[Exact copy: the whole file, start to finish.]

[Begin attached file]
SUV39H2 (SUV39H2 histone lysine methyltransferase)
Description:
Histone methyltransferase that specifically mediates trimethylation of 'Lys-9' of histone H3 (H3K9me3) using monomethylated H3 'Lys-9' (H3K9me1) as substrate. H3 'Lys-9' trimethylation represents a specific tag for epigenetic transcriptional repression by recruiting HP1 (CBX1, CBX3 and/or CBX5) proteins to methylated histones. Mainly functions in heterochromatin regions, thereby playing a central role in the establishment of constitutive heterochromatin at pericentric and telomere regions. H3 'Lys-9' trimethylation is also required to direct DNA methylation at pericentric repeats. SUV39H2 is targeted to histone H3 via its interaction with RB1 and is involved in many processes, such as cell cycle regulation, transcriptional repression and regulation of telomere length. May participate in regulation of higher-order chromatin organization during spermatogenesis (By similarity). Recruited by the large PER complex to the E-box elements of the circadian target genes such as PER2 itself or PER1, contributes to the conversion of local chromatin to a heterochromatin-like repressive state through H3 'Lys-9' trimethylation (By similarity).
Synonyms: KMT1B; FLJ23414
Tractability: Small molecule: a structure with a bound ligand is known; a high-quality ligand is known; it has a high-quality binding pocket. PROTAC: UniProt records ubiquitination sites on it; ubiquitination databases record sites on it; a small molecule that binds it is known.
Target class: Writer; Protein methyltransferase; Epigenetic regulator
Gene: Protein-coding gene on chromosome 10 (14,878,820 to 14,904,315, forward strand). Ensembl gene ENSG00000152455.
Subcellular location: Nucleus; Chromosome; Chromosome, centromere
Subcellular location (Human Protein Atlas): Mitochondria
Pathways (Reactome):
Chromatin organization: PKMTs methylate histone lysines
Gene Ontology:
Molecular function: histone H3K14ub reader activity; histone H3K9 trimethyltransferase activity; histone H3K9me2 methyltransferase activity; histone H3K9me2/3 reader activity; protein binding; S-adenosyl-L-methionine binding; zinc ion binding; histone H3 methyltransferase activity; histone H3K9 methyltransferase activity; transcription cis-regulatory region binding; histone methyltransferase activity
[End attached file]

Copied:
SUV39H2 (SUV39H2 histone lysine methyltransferase)
Description:
Histone methyltransferase that specifically mediates trimethylation of 'Lys-9' of histone H3 (H3K9me3) using monomethylated H3 'Lys-9' (H3K9me1) as substrate. H3 'Lys-9' trimethylation represents a specific tag for epigenetic transcriptional repression by recruiting HP1 (CBX1, CBX3 and/or CBX5) proteins to methylated histones. Mainly functions in heterochromatin regions, thereby playing a central role in the establishment of constitutive heterochromatin at pericentric and telomere regions. H3 'Lys-9' trimethylation is also required to direct DNA methylation at pericentric repeats. SUV39H2 is targeted to histone H3 via its interaction with RB1 and is involved in many processes, such as cell cycle regulation, transcriptional repression and regulation of telomere length. May participate in regulation of higher-order chromatin organization during spermatogenesis (By similarity). Recruited by the large PER complex to the E-box elements of the circadian target genes such as PER2 itself or PER1, contributes to the conversion of local chromatin to a heterochromatin-like repressive state through H3 'Lys-9' trimethylation (By similarity).
Synonyms: KMT1B; FLJ23414
Tractability: Small molecule: a structure with a bound ligand is known; a high-quality ligand is known; it has a high-quality binding pocket. PROTAC: UniProt records ubiquitination sites on it; ubiquitination databases record sites on it; a small molecule that binds it is known.
Target class: Writer; Protein methyltransferase; Epigenetic regulator
Gene: Protein-coding gene on chromosome 10 (14,878,820 to 14,904,315, forward strand). Ensembl gene ENSG00000152455.
Subcellular location: Nucleus; Chromosome; Chromosome, centromere
Subcellular location (Human Protein Atlas): Mitochondria
Pathways (Reactome):
Chromatin organization: PKMTs methylate histone lysines
Gene Ontology:
Molecular function: histone H3K14ub reader activity; histone H3K9 trimethyltransferase activity; histone H3K9me2 methyltransferase activity; histone H3K9me2/3 reader activity; protein binding; S-adenosyl-L-methionine binding; zinc ion binding; histone H3 methyltransferase activity; histone H3K9 methyltransferase activity; transcription cis-regulatory region binding; histone methyltransferase activity